New UK Data Protection Rules And Their Effect On Immigrants

08 Feb 2018, 35 mins ago

The General Data Protection Regulation (GDPR) comes into effect on 25 May 2018, in what has been described as one of the biggest modernisations of data protection law anywhere in the world. The GDPR seeks to create a consistent set of data protection rules across the entire European Union, including the UK, where the regulation will be implemented through a new Data Protection Bill in order to preserve the GDPR post-Brexit.

Schedule 2, paragraph 4 of the Bill sets out exemptions from the GDPR with regards to immigration law. The inclusion of the immigration law exemption means that non-nationals subject to an immigration procedure will lose the right to access data held about them. In turn, this will inevitably lose them to opportunity to rectify or delete errors in Home Office records or uncover data that has been unlawfully collected. This new law will affect individuals who are not UK nationals, including EEA and EU nationals who are resident in the UK.

In practical terms, this will make it very difficult, or even virtually impossible, for individuals involved in immigration disputes to obtain copies of their personal data from the Home Office.

It has been argued that the new clause creates a lack of adequate protection of the data protection rights of non-nationals in the UK. This in turn may be damaging to UK interests because if the UK loses its adequacy arrangement with the EU, after Brexit, it would also lose free access to data from nations such as the US. Furthermore, some argue that the clause will create new discriminatory immigration restrictions by way of removing a transparent implementation of data protection rules in the UK.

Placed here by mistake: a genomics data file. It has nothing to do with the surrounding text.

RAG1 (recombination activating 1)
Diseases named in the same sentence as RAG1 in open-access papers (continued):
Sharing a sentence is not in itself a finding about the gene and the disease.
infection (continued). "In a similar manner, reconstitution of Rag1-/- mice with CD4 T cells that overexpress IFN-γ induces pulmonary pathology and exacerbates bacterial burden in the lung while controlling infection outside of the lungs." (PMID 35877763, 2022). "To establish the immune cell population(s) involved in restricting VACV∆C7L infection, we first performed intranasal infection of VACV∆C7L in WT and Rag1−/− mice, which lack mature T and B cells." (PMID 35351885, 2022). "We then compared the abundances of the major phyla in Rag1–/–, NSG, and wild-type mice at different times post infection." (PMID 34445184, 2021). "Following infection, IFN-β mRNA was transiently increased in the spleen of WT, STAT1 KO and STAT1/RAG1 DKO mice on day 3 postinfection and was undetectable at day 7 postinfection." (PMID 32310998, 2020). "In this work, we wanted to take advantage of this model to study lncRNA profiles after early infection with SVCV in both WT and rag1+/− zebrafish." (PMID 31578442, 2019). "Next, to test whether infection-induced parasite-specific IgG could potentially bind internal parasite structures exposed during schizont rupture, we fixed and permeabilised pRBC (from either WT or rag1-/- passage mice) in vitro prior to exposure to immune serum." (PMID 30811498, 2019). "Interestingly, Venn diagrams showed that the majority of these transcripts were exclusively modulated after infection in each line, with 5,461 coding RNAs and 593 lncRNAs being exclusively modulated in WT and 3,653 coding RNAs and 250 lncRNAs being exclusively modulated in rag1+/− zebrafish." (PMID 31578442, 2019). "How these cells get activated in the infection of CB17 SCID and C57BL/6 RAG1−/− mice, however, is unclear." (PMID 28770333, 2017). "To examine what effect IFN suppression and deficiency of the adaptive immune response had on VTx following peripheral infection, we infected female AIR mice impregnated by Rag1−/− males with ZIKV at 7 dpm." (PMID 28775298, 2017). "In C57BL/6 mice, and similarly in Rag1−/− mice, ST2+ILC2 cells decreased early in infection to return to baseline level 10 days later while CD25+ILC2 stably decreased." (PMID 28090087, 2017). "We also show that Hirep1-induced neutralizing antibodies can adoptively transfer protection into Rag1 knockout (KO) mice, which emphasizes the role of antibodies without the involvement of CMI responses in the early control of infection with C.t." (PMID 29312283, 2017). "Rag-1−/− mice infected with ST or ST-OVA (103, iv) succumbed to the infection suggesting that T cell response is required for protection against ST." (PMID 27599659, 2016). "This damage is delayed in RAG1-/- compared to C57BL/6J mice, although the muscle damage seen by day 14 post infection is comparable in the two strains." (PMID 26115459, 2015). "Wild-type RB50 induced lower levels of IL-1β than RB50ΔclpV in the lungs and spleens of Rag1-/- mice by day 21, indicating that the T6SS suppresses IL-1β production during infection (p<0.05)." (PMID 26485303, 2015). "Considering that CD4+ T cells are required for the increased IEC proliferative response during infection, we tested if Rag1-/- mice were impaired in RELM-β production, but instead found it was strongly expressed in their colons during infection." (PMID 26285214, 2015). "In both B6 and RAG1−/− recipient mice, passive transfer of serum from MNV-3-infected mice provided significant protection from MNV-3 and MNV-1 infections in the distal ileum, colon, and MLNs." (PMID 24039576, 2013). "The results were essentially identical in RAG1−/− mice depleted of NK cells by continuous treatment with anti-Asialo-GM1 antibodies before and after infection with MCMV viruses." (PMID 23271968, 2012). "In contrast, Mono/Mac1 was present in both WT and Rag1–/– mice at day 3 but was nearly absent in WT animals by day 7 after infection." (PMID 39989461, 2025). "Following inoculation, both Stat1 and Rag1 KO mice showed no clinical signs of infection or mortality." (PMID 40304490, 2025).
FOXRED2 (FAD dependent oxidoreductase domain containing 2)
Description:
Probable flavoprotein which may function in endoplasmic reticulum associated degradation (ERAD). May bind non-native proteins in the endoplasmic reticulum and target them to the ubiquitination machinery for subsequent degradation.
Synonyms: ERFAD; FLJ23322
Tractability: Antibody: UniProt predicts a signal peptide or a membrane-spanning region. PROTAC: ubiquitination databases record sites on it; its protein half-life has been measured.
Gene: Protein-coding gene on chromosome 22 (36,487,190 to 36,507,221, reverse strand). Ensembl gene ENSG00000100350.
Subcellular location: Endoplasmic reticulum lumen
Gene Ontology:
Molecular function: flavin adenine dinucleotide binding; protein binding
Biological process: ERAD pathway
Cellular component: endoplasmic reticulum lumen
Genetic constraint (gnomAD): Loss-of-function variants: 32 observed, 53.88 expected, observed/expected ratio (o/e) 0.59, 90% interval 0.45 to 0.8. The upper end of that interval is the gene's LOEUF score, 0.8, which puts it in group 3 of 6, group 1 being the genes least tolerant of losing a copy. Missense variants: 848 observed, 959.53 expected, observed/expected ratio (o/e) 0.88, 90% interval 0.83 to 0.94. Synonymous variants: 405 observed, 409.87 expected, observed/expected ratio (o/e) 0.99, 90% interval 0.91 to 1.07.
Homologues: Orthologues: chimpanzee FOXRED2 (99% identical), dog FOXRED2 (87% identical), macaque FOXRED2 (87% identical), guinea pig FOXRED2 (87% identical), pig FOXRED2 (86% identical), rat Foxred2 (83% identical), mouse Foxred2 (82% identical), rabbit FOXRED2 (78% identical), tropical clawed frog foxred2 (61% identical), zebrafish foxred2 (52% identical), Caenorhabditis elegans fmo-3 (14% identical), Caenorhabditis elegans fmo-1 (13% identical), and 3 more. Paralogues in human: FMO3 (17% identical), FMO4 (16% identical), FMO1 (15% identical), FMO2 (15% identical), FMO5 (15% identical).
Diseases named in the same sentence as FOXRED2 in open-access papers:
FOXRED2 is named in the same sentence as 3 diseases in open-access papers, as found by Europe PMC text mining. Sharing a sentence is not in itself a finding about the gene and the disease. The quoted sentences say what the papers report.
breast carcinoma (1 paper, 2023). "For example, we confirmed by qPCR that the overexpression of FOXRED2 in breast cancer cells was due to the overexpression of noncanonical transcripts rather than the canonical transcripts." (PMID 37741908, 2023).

On the other hand, the MPs who advocate a ‘hard Brexit’ argue that the key reason for leaving the EU was the desire to reduce immigration to the UK and therefore welcome the new rules.

Gherson has an experienced staff that specialises in assisting with visas in all immigration categories. We have over  30 years of experience in EU and non-EU immigration advice and that is why we are widely regarded as one of the leading firms in immigration.

Should you require any additional information please do not hesitate to contact us.


The information in this blog is for general information purposes only and does not purport to be comprehensive or to provide legal advice. Whilst every effort is made to ensure the information and law is current as of the date of publication it should be stressed that, due to the passage of time, this does not necessarily reflect the present legal position. Gherson accepts no responsibility for loss which may arise from accessing or reliance on information contained in this blog. For formal advice on the current law please don’t hesitate to contact Gherson. Legal advice is only provided pursuant to a written agreement, identified as such, and signed by the client and by or on behalf of Gherson.

©Gherson 2018